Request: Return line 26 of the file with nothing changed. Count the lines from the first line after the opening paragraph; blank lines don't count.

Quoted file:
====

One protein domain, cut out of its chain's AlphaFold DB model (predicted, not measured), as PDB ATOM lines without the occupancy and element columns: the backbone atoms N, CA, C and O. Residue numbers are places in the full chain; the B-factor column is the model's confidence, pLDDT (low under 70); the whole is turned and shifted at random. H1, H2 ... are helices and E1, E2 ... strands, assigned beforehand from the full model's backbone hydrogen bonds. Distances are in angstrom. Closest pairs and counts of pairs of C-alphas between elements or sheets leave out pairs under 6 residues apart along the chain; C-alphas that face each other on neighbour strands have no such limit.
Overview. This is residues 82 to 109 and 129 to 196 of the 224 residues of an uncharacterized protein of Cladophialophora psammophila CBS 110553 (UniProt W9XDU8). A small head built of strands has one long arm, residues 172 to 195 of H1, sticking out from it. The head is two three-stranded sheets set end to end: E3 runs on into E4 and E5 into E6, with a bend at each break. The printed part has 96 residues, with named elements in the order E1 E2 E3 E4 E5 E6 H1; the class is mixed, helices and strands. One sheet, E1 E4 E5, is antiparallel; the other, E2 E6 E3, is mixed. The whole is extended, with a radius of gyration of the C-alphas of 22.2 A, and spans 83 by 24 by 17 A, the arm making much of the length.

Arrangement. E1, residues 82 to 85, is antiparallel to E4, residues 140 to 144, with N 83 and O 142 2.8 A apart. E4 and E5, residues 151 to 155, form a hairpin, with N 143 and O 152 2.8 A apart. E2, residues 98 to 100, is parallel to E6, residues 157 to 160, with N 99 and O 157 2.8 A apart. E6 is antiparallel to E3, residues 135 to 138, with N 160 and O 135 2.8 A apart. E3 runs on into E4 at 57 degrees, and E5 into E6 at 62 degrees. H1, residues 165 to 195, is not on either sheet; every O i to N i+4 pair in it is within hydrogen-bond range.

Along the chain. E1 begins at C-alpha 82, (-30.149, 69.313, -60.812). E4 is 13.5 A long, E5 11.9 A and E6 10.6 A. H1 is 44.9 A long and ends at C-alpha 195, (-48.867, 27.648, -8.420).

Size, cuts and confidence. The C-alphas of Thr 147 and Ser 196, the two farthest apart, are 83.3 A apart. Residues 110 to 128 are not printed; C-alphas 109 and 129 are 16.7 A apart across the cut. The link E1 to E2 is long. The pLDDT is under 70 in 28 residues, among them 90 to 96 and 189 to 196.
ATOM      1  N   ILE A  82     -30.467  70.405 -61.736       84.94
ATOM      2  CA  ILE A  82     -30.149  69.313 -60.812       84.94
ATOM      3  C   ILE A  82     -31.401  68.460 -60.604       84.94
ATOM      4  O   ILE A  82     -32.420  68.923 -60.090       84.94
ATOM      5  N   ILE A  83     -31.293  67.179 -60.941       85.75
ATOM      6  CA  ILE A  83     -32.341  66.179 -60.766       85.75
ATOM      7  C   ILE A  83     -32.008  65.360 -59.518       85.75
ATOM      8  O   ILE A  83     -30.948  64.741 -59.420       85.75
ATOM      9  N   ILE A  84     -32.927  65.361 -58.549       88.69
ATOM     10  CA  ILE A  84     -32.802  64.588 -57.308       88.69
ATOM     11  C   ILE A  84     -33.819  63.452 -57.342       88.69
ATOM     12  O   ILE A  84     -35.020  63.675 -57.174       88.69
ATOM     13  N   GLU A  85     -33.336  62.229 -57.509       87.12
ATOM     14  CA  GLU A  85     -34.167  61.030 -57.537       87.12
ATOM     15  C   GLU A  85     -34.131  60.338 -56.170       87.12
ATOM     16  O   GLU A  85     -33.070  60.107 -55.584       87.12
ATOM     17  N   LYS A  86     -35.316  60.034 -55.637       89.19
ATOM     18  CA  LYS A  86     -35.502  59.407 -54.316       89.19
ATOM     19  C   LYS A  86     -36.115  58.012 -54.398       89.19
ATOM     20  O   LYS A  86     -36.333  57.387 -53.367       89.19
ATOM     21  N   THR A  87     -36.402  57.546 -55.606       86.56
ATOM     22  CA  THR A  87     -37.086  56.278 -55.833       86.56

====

ATOM     22  CA  THR A  87     -37.086  56.278 -55.833       86.56